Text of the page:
April 21st 2015 will herald what is being dubbed the biggest Google update yet. From this date, Google will start penalising websites that are not 'mobile friendly'. But what does this actually mean, how do you know if your site is mobile friendly, and what can you do if it isn't? In this article we answer the most popular questions people are asking about the latest search engine update.
Every so often, Google rolls out what are known as 'algorithms'. These are sets of rules that govern the way the search engine ranks websites. This latest algorithm which will come into force as of 21st April will see the mobile friendliness of websites used as a ranking factor. In a nutshell, that means that if a website page doesn't display well on a mobile device such as a smartphone or tablet, it will be penalised with a drop in rankings.
The fact that so many people browse the internet using mobile devices is what's behind Google's move. Having always pushed the fact that their core focus is on delivering the ultimate search experience, they believe that with such a significant number of tablet users – 25 million in the UK alone – and such a high volume of them (50%) using such devices as their primary internet source – the mobile friendliness of a website has to be considered when presenting search results.
A mobile friendly website is one that provides a pleasant user experience on a tablet or smartphone. Pages will load quickly, content will be easily readable, links will be well spaced out so users don't frustratingly tap the wrong ones and video content will play without issue. The width of the page displayed will be suitable for the screen on which it is being viewed, so users won't have to scroll from side to side to read content.
Google will look at a variety of factors, but in essence, they have said pages will either be mobile friendly, or they won't. The good news is that the algorithm will work on a page by page basis which means an entire site should not be penalised if it only has a few pages that aren't mobile friendly.
The other plus point is that the ranking factor will run in real time. This means that as soon as Google detects a page has been made mobile friendly, it will allow it to benefit from the mobile ranking factor.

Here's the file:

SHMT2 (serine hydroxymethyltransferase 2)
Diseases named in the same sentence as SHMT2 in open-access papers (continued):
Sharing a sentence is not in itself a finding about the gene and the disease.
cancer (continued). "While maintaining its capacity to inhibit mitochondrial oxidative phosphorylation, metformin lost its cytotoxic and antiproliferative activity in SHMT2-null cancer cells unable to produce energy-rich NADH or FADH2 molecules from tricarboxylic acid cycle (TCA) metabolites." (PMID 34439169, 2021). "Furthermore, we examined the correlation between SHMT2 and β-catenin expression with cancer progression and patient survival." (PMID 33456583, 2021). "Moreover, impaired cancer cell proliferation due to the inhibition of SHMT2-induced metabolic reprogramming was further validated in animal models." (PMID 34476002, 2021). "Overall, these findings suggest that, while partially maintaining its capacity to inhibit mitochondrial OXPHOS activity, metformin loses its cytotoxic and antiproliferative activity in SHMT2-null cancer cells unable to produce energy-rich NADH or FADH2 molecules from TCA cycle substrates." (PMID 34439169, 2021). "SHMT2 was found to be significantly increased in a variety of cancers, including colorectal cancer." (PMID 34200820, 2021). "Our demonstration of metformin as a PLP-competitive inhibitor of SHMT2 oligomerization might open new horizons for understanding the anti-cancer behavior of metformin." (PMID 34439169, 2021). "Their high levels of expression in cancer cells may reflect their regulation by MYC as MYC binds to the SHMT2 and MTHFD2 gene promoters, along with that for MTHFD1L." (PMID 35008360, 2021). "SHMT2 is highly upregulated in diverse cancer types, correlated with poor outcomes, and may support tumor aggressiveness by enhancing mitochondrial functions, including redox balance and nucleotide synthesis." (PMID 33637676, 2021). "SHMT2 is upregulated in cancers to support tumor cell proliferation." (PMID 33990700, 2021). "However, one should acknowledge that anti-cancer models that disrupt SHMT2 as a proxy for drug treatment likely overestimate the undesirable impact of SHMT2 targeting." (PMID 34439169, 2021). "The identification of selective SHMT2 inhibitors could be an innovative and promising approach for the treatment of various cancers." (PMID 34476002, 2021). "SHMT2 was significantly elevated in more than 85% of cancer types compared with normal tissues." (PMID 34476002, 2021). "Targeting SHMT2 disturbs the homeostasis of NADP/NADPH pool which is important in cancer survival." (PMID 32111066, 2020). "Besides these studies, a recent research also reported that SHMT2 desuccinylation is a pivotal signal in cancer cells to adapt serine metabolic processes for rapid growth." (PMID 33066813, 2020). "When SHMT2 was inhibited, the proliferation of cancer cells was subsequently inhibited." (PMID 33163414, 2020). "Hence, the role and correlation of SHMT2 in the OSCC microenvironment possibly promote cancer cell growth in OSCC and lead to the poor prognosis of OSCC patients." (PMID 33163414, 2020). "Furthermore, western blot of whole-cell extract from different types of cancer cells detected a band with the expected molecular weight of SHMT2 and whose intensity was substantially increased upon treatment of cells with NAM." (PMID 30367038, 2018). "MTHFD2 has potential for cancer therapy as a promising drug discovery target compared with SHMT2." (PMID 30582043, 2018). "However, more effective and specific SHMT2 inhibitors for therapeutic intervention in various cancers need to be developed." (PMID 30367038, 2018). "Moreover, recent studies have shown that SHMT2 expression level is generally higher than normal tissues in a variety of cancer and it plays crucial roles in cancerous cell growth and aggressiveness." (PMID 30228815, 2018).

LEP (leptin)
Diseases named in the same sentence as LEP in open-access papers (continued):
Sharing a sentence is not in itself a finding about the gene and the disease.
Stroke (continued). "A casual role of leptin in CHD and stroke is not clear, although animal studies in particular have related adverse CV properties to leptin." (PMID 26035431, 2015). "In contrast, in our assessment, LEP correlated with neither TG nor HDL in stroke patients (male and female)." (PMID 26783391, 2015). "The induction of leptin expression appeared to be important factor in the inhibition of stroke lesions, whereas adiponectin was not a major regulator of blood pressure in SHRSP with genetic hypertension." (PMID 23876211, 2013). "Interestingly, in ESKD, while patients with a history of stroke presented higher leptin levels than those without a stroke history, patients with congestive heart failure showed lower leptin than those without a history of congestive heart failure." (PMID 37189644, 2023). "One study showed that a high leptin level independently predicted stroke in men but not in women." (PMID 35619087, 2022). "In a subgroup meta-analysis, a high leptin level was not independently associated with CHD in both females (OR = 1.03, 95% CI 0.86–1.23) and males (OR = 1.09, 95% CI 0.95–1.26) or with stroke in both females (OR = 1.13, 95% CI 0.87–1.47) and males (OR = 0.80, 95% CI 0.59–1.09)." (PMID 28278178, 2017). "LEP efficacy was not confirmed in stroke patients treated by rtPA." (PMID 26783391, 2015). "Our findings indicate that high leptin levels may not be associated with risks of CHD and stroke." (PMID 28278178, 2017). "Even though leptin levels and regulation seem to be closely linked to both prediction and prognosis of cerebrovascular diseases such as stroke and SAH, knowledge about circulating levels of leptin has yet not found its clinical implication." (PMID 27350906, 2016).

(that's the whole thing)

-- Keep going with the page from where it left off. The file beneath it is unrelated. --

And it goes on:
One way to check if your website is mobile friendly is to open it on a desktop browser and shrink the width to see how it would look on a smaller screen. Alternatively, you can use the Google Mobile Friendly Test tool. Just type in your web address and it will analyse your page and return the results. If it is not mobile friendly, you will be given a list of reasons, together with steps to follow to rectify the issue.
There is the option to run a mobile version of your website alongside your desktop version, however this doubles your hosting and maintenance costs, and re-directing users to what is in effect a different website is not desirable.
The best solution, however, is to upgrade to a responsive website. A responsive website adapts to any platform on any device: smartphone or tablet, any operating system: iOS, Android or Blackberry and any make, for example Apple, Samsung or HTC. It also displays perfectly on desktop computers and laptops.
If you are considering having your website redesigned, then you should seriously consider a responsive site. Even if you are not yet ready for a new website, you should give plenty of consideration to upgrading to responsive. Google's update will take around a week to come into effect after April 21st. If you are currently enjoying good rankings, and have invested greatly to achieve them, you won't want to lose them. Similarly if you are aiming to achieve high rankings, you won't do so without a mobile friendly website.
For quality responsive website design that will help you keep your valuable Google rankings, talk to Core Media Design.
Core Media Design Ltd
Cumbria, CA10 2FF